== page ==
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How Much Cardio Is Too Much? We Asked the Experts

Plus pros share tips for diversifying your fitness routine.

By Erin Bunch April 12, 2024


For many of us, cardio is fun. To some degree, this is due to the endorphins it releases, but it’s also a product of the fact that many of us are specifically obsessed with a type of cardio we enjoy, be it running, cycling, dancing, or swimming. In other words, our beloved choice of cardio is often just as much about enjoyment as it is about exercise.. 

This is a good thing because the feel-good vibes you get after a bout of cardio can make you want to exercise more, which is generally a win for your well-being. But how much cardio is too much? 

Below, we unpack expert recommendations around cardio, how to know when you’re overdoing it, and the best ways to diversify your workout regimen to avoid the negative repercussions of overtraining.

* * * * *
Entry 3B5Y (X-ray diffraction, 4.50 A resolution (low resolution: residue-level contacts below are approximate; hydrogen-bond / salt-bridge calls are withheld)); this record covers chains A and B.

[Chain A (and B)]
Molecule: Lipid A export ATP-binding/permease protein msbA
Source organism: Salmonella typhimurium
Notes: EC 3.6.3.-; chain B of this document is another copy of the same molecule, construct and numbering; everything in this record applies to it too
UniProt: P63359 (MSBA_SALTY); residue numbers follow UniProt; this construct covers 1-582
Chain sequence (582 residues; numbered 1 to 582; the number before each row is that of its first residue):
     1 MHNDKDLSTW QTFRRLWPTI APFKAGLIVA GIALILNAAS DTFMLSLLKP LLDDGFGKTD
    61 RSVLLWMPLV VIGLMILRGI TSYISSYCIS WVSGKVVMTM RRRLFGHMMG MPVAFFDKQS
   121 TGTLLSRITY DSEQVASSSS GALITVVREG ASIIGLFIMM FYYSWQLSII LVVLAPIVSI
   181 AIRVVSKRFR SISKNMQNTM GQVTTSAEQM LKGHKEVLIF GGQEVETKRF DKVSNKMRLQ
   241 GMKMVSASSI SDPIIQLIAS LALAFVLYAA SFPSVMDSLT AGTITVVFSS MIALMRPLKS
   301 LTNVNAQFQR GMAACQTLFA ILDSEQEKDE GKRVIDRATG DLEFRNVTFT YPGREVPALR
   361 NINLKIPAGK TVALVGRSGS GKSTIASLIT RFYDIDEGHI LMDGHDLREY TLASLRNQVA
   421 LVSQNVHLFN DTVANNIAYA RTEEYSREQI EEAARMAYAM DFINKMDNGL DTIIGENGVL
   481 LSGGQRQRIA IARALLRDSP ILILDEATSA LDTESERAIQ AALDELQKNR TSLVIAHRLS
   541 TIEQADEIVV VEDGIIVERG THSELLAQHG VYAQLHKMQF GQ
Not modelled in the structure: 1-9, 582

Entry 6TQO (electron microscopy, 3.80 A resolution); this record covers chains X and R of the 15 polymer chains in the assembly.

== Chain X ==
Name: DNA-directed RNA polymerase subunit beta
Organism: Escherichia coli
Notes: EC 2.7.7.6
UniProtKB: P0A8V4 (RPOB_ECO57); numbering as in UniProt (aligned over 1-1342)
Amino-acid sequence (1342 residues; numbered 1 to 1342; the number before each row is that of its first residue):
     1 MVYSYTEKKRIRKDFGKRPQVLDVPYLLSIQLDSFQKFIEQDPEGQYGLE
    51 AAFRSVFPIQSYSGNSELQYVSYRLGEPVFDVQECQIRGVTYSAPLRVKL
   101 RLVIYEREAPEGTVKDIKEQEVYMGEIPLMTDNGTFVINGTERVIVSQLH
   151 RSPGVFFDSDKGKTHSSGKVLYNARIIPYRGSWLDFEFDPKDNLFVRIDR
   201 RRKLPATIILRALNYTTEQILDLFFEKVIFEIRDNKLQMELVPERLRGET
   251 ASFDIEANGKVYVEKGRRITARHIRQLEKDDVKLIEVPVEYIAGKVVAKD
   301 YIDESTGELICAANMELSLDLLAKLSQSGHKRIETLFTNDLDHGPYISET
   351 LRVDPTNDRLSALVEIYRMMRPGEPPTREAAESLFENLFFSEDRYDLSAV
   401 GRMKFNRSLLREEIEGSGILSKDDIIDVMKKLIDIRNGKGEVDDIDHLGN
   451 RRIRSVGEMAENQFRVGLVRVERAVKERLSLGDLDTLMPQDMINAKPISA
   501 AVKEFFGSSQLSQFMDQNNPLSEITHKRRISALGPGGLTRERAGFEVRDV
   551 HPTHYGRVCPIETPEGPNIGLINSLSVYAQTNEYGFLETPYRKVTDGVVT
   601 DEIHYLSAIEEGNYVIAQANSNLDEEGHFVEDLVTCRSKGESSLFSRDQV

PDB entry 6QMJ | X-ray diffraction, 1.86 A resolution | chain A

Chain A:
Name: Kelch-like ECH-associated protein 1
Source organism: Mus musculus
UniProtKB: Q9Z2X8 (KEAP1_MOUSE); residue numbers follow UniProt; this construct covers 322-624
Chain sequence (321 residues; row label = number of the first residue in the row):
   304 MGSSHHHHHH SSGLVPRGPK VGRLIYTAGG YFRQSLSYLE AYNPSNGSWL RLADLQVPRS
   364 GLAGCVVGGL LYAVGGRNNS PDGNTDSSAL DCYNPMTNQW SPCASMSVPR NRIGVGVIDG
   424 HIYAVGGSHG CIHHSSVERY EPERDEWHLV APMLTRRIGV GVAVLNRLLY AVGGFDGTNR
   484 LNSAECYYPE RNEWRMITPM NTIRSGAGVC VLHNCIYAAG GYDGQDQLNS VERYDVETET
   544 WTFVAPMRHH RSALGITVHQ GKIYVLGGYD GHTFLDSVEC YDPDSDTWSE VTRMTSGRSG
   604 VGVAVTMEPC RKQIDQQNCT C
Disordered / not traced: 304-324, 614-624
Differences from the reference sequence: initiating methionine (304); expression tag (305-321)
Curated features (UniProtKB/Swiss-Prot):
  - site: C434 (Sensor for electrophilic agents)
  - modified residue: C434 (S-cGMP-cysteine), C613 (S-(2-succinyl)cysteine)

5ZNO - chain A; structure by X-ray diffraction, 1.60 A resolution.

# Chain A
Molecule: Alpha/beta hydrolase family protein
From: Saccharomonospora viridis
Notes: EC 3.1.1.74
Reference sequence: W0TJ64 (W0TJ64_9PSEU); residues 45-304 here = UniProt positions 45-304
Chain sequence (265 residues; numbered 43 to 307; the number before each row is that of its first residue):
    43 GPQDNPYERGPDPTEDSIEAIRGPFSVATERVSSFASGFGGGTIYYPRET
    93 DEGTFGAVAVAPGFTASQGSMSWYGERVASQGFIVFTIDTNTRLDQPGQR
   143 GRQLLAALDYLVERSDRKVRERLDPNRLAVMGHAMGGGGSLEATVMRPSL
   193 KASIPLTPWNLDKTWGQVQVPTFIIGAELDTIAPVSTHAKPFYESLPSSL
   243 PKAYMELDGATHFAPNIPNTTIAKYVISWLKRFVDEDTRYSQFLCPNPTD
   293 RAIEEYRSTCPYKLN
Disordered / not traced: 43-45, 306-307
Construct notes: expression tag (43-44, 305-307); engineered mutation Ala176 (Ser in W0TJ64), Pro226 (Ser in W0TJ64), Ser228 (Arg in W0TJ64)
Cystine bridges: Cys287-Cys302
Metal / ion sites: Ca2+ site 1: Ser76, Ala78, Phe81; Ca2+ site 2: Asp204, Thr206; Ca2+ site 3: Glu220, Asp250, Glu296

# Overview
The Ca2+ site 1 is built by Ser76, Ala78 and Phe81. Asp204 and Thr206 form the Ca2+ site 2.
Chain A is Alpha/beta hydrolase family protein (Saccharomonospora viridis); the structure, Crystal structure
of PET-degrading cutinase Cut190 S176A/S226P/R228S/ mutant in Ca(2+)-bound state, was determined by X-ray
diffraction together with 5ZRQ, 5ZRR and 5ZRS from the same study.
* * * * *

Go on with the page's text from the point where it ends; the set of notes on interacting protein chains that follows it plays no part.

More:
Is It Possible to Do Too Much Cardio? 

While many people may struggle to get the recommended minimum amount of cardio for general health—more on that below—if you’re an avid exerciser, Dr. Charlotte Weidenbach, a Peloton Instructor and doctor, says it is actually possible to do too much cardio. “‘Too much’ refers to a situation where the body’s capacity to recover from the stress of exercise is exceeded. It’s called overtraining or excessive cardio,” she says. “This leads to negative consequences on physical and mental health.”

How Much Cardio Is Necessary?